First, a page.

Religious tolerance is an issue extremely present in the life of humanity. Appeal to tolerance came out of the crisis of Reformation that was subjected to the turmoil of religious wars. Realization of the Protestant ways of tolerance showed its weak points by instability of internal fractions, but also by unequal reference to the old Roman-Catholic confession, or to the new radical forms of Protestantism. Europe of the 18th century needed to escape the whirl of intolerance exercised in the previous centuries. Similarly, this also meant abandonment of the Church in favour of state, and implicitly a clarification of the Church’s relation with the state. The Church (Protestant and Roman Catholic) lost its allies and political supporters, yet still preserving the Orthodoxy of previous centuries. Secularization of the Church and evolution of the society towards realization of tolerant public conscience became more and more evident. Yet, the necessity of tacit tolerance did not produce a de iure declaration of tolerance, only in isolated situations, as in Transylvania (1568) and Poland. In Bohemia, Hungary and Principality of Transylvania understanding the idea of tolerance was primarily connected by the relation of Catholicism with Protestantism and implicitly from the political-religious influence of the House of Habsburg over territories belonging to the crown. Tolerance was stopped in west by: parliamentary decisions Act of Tolerance, England, 1689, Edict of Tolerance from France 1787, Edict of Tolerance from theHapsburg Empire 1781-82. Tolerance became implicitly also a historical issue of philosophy and theology. Tolerance of the Church became also an external issue of the relationship between the state and religious community. In addition, the issue of tolerance appeared as an aspect of laic authority manifestation and obedience requested by alliance state-church. Concordia or reciprocal tolerance was the term by which Europe tried to adjust its turbulent confessional life. By Concordie was wished a sort of Respublica Christiana of monolithic type. The conservatory Catholic reaction referring to confessional diversity aligned with the idea of haereticis non est servanda fides. Tolerance was widely debated in the 18th century. Four leading personalities: John Locke, Pierre Bayle, Voltaire and Rousseau thoroughly preoccupied with defining the term and putting it into practice. At the same time, Jurieu promoted the idea of mutual tolerance (“mutual pact”). In 1757 the issue of tolerance was not yet clearly defined. Distinct notions were under discussion: ecclesiastical tolerance (religious, theological) and the civil one. Different opinions on tolerance tried to influence political life. Diverse writings debated the subject: John Locke, A Letter Concerning Toleration (1667), Of theDifferencebetweenCiviland Ecclesiastical Power (1674), Voltaire, Treatise on Tolerance (1763). Two Voltairian cases played an important role within the evolution of the idea of tolerance. The first case is connected to Helvetic Geneva, which once was the Protestant model city of Jean Calvin. Jean Calvin did not allow disobedience from his Orthodox Protestant principles. He considered the idea of freedom of conscience a novelty, an idea that could not be applied: a “tragic liberty”, as “sects” was gaining ground. The moment of Protestant tolerance took a bad turn by judgement and then burning alive of Michael Servet (1509-1553).In the 18th century, Voltaire appealed to the moment of burning at the stake of Servet as the major fault that Reformation produced, affecting the idea of tolerance. The idea was previously valorised by Sébastien Castellion (1515-1563), a French humanist. Voltaire preoccupied obsessively to do a “business” out of incriminating rapports of Servet with Calvin, by this denouncing Protestant intolerance. Geneva was a tolerant city, due especially to presence of Rousseau and Voltaire, by which expectation of denouncing burning at the stake of Servet became the paradigm of European tolerance. The idea of tolerance enforced especially because of Calas case which became known due to Voltaire, who with this occasion created his Treatise on Tolerance. By Voltaire’s intervention, Calas case became known as the catalyst of the national conscience of the French, this starting a real crusade against religious fanatics represented by the infamy of the Old Regime, which judged and killed without being guilty the Protestant merchant Calas. The philosopher became the defendant of Calas the Calvinist merchant from Toulouse. Together with Rousseau they revealed and internationalized the subject, by which intensity of arguments used in the debate on tolerance was memorable. Through Voltaire, the idea of tolerance, acclaimed and made international by Calas case, became a symbol of liberty of conscience of man, idea characteristic to the Age of Enlightenment. After long turmoil and hesitations, the illuminist idea of civil and religious tolerance was born due to these cases, between 1760 and 1785.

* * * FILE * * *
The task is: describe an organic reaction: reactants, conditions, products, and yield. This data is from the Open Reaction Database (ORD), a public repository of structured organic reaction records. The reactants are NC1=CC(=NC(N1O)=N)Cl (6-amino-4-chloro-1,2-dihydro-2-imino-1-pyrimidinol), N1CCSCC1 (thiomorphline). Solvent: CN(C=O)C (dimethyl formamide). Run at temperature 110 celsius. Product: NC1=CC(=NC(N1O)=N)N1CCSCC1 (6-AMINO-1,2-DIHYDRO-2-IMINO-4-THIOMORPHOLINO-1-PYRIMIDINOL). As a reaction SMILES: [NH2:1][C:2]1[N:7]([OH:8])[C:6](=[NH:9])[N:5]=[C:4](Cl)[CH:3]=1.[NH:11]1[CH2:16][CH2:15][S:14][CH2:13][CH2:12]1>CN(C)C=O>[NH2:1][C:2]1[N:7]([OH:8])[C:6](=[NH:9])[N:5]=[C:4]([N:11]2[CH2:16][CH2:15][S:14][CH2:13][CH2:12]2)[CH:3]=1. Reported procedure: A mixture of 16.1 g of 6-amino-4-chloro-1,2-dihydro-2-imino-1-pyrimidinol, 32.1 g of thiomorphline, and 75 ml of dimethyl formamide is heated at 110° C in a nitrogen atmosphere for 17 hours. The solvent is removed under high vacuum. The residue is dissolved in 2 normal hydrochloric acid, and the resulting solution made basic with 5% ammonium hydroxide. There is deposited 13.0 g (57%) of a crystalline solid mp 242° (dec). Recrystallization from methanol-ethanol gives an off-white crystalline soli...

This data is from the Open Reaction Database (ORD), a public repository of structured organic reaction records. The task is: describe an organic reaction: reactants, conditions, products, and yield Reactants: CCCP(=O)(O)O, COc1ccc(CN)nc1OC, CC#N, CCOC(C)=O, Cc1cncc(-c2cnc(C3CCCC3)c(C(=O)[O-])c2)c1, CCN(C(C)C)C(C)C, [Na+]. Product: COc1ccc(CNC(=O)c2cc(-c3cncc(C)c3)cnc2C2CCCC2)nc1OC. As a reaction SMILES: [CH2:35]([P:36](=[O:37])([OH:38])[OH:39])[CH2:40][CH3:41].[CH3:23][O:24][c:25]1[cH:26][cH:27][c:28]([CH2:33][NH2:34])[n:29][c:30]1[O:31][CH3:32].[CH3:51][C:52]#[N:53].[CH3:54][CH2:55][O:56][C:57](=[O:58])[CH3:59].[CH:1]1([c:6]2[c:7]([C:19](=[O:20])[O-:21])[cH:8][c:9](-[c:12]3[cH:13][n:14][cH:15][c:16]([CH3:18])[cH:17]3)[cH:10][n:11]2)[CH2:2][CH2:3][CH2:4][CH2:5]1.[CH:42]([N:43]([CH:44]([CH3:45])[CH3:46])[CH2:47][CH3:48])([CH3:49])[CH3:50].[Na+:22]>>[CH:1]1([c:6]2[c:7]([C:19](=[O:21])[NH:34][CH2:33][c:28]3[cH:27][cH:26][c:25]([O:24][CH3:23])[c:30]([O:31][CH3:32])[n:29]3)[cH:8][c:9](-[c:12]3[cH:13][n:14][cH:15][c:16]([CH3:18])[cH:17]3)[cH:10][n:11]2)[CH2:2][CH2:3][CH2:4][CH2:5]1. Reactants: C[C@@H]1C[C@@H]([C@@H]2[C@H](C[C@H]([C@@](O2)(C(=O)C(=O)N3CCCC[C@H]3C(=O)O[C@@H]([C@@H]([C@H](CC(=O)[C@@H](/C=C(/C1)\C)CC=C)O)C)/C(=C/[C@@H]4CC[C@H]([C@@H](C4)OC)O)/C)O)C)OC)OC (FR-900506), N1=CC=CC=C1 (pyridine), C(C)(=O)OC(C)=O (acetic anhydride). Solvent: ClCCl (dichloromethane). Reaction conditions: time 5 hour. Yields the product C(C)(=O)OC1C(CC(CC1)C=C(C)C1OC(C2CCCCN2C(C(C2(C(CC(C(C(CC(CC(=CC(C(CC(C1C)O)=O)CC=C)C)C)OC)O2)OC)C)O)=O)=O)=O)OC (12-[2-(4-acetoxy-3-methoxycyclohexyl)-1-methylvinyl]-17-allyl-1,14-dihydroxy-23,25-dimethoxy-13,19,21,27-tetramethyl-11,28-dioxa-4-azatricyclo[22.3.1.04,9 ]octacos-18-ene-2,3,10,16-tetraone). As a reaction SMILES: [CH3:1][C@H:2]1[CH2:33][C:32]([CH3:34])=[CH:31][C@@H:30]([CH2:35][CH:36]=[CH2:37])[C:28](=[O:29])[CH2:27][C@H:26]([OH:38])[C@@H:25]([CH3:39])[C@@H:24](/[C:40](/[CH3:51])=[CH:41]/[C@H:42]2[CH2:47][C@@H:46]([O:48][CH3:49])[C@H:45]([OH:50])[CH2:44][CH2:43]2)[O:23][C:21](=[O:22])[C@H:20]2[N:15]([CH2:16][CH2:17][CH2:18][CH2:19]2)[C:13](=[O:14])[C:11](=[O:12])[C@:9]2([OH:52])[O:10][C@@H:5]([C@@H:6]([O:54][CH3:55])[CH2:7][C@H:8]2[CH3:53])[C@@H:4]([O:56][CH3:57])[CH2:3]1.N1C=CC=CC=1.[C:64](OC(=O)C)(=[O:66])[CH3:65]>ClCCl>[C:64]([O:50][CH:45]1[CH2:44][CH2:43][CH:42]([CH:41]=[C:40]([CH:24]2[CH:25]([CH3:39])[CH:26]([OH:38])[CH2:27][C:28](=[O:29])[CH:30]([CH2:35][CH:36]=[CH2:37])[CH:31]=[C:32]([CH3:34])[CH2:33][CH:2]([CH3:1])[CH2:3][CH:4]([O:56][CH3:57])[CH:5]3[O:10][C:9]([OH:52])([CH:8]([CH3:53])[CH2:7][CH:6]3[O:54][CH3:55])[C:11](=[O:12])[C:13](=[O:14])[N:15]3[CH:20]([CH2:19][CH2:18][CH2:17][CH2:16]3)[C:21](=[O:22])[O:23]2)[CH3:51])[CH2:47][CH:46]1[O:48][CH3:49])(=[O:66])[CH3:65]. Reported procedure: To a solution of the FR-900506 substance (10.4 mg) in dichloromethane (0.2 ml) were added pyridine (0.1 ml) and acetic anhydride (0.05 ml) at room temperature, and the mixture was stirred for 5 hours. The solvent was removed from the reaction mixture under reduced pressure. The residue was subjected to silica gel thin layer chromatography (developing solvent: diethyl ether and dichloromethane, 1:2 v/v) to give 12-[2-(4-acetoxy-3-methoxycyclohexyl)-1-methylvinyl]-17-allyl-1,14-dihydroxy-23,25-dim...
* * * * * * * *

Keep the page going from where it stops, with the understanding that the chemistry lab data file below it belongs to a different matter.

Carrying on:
Voltaire, tolerance, Jean Calvin, Jean Calas, Geneva.